Elgin Marbles(redirected from Elgin Marble)
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Elgin Marbles(ĕl`gĭn), ancient sculptures taken from Athens to England in 1806 by Thomas Bruce, 7th earl of ElginElgin, Thomas Bruce, 7th earl of,
1766–1841, British diplomat. He served on diplomatic missions to Vienna, Brussels, Berlin, and Constantinople.
..... Click the link for more information. ; other fragments exist in several European museums. Consisting of much of the surviving frieze and other sculptures from the ParthenonParthenon
[Gr.,=the virgin's place], temple sacred to Athena, on the acropolis at Athens. Built under Pericles between 447 B.C. and 432 B.C., it is the culminating masterpiece of Greek architecture. Ictinus and Callicrates were the architects and Phidias supervised the sculpture.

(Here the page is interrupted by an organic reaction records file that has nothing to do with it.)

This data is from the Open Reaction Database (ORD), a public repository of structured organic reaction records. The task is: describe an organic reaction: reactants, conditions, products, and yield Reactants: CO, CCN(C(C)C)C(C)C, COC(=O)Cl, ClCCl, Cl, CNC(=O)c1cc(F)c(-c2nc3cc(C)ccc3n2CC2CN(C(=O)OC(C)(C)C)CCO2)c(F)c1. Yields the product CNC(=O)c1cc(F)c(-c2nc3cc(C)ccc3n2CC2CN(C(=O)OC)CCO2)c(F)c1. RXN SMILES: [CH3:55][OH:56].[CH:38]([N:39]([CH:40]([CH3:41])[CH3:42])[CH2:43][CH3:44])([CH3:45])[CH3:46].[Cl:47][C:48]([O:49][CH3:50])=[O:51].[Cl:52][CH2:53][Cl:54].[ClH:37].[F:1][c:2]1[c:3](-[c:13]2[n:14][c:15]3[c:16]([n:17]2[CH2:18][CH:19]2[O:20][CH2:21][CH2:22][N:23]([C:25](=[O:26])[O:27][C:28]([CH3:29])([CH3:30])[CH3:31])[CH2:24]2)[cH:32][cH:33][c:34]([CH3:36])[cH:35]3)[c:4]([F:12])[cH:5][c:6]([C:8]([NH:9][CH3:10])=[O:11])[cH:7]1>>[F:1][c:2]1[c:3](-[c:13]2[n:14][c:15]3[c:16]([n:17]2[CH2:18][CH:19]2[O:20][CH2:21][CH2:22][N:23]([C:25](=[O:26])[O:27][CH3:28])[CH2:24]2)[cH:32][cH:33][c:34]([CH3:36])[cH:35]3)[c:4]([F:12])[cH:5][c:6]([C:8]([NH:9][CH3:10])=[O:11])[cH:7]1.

..... Click the link for more information. , a caryatidcaryatid
, a sculptured female figure serving as an ornamental support in place of a column or pilaster. It was a frequently used motif in architecture, furniture, and garden sculpture during the Renaissance, the 18th cent., and notably, the classic revival of the 19th cent.
..... Click the link for more information. , and a column from the ErechtheumErechtheum
[for Erechtheus], Gr. Erechtheion, temple in Pentelic marble, on the Acropolis at Athens. One of the masterpieces of Greek architecture, it was constructed between c.421 B.C. and 405 B.C. to replace an earlier temple to Athena destroyed by the Persians.
..... Click the link for more information. , they were sold to the British government in 1816 and are now on view in the British Museum. Since then, the Greek government has sought the return of the marbles. Although British claims are based on Elgin's purchase of the sculptures, Greece has contested this, and its position has many supporters.
See T. Vrettos, The Elgin Affair (1997).
A collection of sculptures, taken from the Parthenon in Athens by Lord Elgin; preserved in the British Museum since 1816. The finest surviving work of Greek sculptural decoration of the Classical age; the collection includes a number of metopes, fragments of pediment statues, and an extended series of blocks carved in low relief of the cella frieze.